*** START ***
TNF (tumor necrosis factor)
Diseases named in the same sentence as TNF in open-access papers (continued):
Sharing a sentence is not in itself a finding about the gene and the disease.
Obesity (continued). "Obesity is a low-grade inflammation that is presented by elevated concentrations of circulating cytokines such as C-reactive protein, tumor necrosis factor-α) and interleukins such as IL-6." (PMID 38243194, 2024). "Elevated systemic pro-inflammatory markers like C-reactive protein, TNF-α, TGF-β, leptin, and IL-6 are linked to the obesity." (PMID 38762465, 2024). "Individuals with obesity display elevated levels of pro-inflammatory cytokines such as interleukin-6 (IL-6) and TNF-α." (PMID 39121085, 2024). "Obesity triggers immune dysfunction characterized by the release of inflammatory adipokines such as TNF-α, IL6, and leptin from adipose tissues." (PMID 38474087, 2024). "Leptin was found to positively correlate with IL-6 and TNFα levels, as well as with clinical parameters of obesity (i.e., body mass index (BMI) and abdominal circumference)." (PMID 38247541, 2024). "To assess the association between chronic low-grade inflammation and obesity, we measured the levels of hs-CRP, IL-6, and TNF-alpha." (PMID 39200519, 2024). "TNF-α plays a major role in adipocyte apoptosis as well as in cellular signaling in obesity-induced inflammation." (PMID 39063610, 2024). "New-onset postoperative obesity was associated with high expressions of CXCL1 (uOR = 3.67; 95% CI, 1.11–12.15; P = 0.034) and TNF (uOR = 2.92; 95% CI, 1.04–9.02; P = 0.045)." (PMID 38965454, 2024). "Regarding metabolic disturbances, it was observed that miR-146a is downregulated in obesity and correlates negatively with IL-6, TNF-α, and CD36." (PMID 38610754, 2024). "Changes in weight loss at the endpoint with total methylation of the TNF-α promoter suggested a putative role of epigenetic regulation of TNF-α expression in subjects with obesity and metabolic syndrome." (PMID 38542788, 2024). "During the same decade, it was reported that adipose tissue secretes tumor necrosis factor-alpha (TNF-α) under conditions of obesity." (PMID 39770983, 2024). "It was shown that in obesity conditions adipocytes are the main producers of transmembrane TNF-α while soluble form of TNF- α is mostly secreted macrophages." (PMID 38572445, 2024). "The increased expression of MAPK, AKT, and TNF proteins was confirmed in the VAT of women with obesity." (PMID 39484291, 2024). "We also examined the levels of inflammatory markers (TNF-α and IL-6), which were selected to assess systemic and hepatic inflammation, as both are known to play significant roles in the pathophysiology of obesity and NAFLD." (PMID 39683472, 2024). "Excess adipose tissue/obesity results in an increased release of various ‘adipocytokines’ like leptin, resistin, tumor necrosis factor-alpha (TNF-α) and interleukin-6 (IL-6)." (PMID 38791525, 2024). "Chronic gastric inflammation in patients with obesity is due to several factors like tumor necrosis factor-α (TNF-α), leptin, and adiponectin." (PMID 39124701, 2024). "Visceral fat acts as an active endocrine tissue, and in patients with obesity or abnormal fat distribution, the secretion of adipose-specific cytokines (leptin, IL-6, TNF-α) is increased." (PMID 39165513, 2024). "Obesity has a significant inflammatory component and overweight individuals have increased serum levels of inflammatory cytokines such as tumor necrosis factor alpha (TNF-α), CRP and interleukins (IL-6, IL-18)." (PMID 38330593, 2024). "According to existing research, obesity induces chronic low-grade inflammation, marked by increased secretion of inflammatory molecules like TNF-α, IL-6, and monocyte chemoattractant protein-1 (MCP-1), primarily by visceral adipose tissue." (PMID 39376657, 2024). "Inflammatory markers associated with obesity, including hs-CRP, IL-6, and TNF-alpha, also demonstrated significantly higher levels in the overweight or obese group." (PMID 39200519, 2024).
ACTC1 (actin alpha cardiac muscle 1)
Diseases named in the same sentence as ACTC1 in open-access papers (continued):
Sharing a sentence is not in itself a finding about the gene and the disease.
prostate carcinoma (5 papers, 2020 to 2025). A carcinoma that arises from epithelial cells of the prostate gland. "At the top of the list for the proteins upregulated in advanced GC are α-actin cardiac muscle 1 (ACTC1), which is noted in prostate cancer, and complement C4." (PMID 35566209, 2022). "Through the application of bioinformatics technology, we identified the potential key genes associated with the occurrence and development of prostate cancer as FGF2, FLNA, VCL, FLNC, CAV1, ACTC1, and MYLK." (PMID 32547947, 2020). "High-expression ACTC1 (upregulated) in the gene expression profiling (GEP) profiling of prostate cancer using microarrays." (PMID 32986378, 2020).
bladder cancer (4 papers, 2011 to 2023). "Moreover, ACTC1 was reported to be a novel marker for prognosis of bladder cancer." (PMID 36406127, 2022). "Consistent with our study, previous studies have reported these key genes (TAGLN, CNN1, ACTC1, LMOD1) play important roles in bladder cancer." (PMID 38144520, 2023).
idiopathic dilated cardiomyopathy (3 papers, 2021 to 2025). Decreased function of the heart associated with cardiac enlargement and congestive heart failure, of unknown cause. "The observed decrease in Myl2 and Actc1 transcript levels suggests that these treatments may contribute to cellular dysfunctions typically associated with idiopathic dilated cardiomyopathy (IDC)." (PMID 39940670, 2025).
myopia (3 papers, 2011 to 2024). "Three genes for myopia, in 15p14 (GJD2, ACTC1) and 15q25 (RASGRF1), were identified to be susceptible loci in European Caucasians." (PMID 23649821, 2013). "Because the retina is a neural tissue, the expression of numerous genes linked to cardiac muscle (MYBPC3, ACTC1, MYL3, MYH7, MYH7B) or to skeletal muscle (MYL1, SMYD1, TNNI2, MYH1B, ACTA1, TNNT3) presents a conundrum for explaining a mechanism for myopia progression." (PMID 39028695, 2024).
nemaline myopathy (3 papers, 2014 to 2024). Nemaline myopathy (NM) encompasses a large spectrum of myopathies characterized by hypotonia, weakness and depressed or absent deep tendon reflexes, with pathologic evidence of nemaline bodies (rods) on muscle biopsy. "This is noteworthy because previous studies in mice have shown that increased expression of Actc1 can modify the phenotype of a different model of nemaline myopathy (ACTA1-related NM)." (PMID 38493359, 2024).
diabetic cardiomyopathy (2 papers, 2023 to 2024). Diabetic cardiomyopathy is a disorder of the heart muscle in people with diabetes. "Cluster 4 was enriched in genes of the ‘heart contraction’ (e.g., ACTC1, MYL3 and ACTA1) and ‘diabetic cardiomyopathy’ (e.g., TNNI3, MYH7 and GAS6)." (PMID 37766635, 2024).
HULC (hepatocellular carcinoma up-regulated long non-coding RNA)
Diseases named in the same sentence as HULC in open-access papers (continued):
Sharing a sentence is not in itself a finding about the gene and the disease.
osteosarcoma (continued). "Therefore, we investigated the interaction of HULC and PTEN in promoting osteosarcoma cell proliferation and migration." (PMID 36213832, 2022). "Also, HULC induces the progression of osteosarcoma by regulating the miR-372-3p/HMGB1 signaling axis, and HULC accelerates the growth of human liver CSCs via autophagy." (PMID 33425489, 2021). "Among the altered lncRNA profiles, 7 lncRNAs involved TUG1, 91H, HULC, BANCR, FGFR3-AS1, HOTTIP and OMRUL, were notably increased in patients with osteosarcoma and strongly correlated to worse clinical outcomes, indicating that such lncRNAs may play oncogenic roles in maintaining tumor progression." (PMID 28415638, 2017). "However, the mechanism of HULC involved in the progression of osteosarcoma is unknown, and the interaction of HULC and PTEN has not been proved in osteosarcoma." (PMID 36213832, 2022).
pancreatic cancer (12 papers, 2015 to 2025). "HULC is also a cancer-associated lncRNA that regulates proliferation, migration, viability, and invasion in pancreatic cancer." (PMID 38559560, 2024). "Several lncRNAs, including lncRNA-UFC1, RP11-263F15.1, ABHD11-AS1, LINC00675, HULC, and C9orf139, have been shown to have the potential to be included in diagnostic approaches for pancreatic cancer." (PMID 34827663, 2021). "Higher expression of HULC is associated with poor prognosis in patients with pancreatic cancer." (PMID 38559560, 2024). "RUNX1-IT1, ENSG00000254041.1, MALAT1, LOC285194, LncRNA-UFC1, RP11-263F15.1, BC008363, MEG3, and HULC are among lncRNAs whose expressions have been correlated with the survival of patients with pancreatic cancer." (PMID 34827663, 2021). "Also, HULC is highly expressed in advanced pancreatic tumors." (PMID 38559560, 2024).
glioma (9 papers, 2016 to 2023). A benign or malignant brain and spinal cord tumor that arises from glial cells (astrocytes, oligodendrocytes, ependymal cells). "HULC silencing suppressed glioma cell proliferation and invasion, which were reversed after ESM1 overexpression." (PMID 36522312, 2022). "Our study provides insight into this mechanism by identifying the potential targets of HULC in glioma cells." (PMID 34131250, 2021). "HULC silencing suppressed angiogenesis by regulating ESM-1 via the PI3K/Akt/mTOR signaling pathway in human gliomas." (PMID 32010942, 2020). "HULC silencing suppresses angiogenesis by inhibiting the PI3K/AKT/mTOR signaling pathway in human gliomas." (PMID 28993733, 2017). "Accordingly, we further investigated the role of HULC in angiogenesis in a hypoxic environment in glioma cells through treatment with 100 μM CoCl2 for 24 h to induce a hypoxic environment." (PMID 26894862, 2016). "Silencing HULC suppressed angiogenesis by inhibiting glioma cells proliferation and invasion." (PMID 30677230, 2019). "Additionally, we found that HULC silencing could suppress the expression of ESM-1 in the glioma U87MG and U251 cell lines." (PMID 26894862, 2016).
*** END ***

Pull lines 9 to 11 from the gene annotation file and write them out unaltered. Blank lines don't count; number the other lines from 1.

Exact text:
bladder cancer (4 papers, 2011 to 2023). "Moreover, ACTC1 was reported to be a novel marker for prognosis of bladder cancer." (PMID 36406127, 2022). "Consistent with our study, previous studies have reported these key genes (TAGLN, CNN1, ACTC1, LMOD1) play important roles in bladder cancer." (PMID 38144520, 2023).
idiopathic dilated cardiomyopathy (3 papers, 2021 to 2025). Decreased function of the heart associated with cardiac enlargement and congestive heart failure, of unknown cause. "The observed decrease in Myl2 and Actc1 transcript levels suggests that these treatments may contribute to cellular dysfunctions typically associated with idiopathic dilated cardiomyopathy (IDC)." (PMID 39940670, 2025).
myopia (3 papers, 2011 to 2024). "Three genes for myopia, in 15p14 (GJD2, ACTC1) and 15q25 (RASGRF1), were identified to be susceptible loci in European Caucasians." (PMID 23649821, 2013). "Because the retina is a neural tissue, the expression of numerous genes linked to cardiac muscle (MYBPC3, ACTC1, MYL3, MYH7, MYH7B) or to skeletal muscle (MYL1, SMYD1, TNNI2, MYH1B, ACTA1, TNNT3) presents a conundrum for explaining a mechanism for myopia progression." (PMID 39028695, 2024).